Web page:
“Clinton’s use of unencrypted email left her vulnerable to nation states. There’s no amount of investigation the FBI can do to prove that didn’t happen,” Mr. Soghoian said.
Bob Gourley, co-founder of cybersecurity consultancy Cognitio, said the government has to assume Mrs. Clinton’s server was compromised, and he said it begs the question of why she declined to use a State.gov account and instead set up her own off-site server.
“All indications are this was not just a matter of convenience,” he said. “There’s no reason why she should have used her own server and go to all the trouble to do that unless she wanted to hide something.”
That something, Mr. Gourley believes, is the negotiating she did on behalf of the Clinton Foundation, founded by her husband, former President Bill Clinton. She helped lead the foundation as soon as she stepped down from the secretary’s job.
The security analyst said he suspects details of those negotiations are part of the 30,000 messages Mrs. Clinton indicated she sent during her time in office but that she declined to turn back to the State Department. The former secretary said those messages were personal business, such as scheduling yoga classes or arranging her daughter Chelsea’s wedding.
Judicial Watch is trying to get Mrs. Clinton to turn over those messages to the State Department, and that’s the case pending before Judge Sullivan.
“The big story on Monday is, wow, now we have reviewed about half of Mrs. Clinton’s reported records. Where’s the other half?” said Judicial Watch President Tom Fitton. “That’s what our discovery is about. Where’s the other half, and how can we find out so they can be retrieved and reviewed and released to the public?”
Mrs. Clinton says the Obama administration is overclassifying her messages. She says she would like all of the messages she returned to the government released, including presumably the 22 the government deems so “top secret” that they can’t be shared even in part.
She and her campaign have questioned the political motivations or conclusions of the inspectors general who have pushed for classification, to Judge Sullivan, whose order of discovery could force her aides to answer tough questions and could eventually lead to her having to return the rest of her emails.
Mr. Fitton said the questions Judicial Watch will ask during discovery include how the government supported her email server, why the folks who handled Freedom of Information Act open-records requests weren’t made aware of it, who else used it, what security precautions were taken and who approved it.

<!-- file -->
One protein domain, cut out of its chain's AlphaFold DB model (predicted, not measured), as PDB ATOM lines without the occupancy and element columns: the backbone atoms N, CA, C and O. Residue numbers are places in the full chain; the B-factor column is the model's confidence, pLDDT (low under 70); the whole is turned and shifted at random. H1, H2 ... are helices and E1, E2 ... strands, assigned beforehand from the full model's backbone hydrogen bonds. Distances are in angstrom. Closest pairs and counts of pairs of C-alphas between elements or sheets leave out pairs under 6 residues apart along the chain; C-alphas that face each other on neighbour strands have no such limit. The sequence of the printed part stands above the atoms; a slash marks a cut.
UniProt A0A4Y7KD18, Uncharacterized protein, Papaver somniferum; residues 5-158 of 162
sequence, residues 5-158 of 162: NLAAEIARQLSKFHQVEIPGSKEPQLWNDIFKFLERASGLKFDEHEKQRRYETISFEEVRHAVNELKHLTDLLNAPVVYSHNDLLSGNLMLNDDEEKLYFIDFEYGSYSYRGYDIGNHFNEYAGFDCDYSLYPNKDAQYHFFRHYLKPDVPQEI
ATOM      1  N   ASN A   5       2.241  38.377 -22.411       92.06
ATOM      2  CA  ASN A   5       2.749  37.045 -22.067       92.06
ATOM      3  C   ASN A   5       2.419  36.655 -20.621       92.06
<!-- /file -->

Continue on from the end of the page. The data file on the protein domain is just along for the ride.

A Washington Times analysis of the more than 28,000 messages that have been released show dozens of State Department employees, from the lowest to the highest levels, were aware that Mrs. Clinton was using her unique arrangement to conduct government business.
The extensive awareness within the department struck Judge Sullivan.
“How on earth can the court conclude that there’s not, at a minimum, a reasonable suspicion of bad faith regarding the State Department’s response to this FOIA request?” he said at a hearing last week.
Mrs. Clinton’s successor, current Secretary of State John F. Kerry, was one of those who emailed with Mrs. Clinton on her secret account during his time in the Senate. He was one of a handful of senators The Times found who were pen pals with Mrs. Clinton.
Last week, Mr. Kerry tried to explain how he missed Mrs. Clinton’s behavior and told Congress he simply mailed the address he was given.
“I didn’t think about it. I didn’t know if she had an account, or what the department gave her at that point in time, or what she was operating with. I had no knowledge,” he told Rep. Darrell E. Issa, a California Republican who prodded him on the matter.
Stories about odd email practices have continued to dog Mr. Obama’s tenure. His former administrator at the Environmental Protection Agency, Lisa P. Jackson, used a secret agency email address to conduct government business, but the EPA says those messages were searched in open-records requests.
Defense Secretary Ashton Carter used a private address to conduct some government business in the first months after taking office. He said the practice was wrong and apologized for it.
Mr. Gourley, the cybersecurity specialist, said Mrs. Clinton’s practice went beyond that. He compared it to a phone, saying everyone has a home phone or personal cellphone, and even top government officials occasionally use it for official business. But in Mrs. Clinton’s case, she rejected an official government email account and used only her secret account.
“Those kinds of rules were just totally flouted by Clinton,” he said.